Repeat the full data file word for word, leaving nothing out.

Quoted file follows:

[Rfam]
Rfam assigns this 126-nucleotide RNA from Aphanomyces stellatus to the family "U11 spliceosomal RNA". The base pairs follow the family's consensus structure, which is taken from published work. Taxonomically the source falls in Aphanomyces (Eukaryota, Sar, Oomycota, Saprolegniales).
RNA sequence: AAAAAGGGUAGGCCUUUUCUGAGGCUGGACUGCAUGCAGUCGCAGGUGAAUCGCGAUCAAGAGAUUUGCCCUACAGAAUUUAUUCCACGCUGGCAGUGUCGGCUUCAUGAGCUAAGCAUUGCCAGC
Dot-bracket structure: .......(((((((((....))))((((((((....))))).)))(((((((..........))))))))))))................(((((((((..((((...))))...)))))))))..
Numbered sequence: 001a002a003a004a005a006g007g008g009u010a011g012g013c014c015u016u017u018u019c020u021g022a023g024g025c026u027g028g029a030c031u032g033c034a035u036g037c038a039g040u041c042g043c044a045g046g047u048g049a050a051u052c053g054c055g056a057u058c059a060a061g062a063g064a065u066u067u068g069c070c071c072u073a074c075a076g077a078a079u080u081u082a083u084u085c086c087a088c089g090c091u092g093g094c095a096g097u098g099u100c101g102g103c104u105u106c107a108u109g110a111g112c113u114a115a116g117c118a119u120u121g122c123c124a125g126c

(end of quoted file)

[Rfam]
Rfam assigns this 126-nucleotide RNA from Aphanomyces stellatus to the family "U11 spliceosomal RNA". The base pairs follow the family's consensus structure, which is taken from published work. Taxonomically the source falls in Aphanomyces (Eukaryota, Sar, Oomycota, Saprolegniales).
RNA sequence: AAAAAGGGUAGGCCUUUUCUGAGGCUGGACUGCAUGCAGUCGCAGGUGAAUCGCGAUCAAGAGAUUUGCCCUACAGAAUUUAUUCCACGCUGGCAGUGUCGGCUUCAUGAGCUAAGCAUUGCCAGC
Dot-bracket structure: .......(((((((((....))))((((((((....))))).)))(((((((..........))))))))))))................(((((((((..((((...))))...)))))))))..
Numbered sequence: 001a002a003a004a005a006g007g008g009u010a011g012g013c014c015u016u017u018u019c020u021g022a023g024g025c026u027g028g029a030c031u032g033c034a035u036g037c038a039g040u041c042g043c044a045g046g047u048g049a050a051u052c053g054c055g056a057u058c059a060a061g062a063g064a065u066u067u068g069c070c071c072u073a074c075a076g077a078a079u080u081u082a083u084u085c086c087a088c089g090c091u092g093g094c095a096g097u098g099u100c101g102g103c104u105u106c107a108u109g110a111g112c113u114a115a116g117c118a119u120u121g122c123c124a125g126c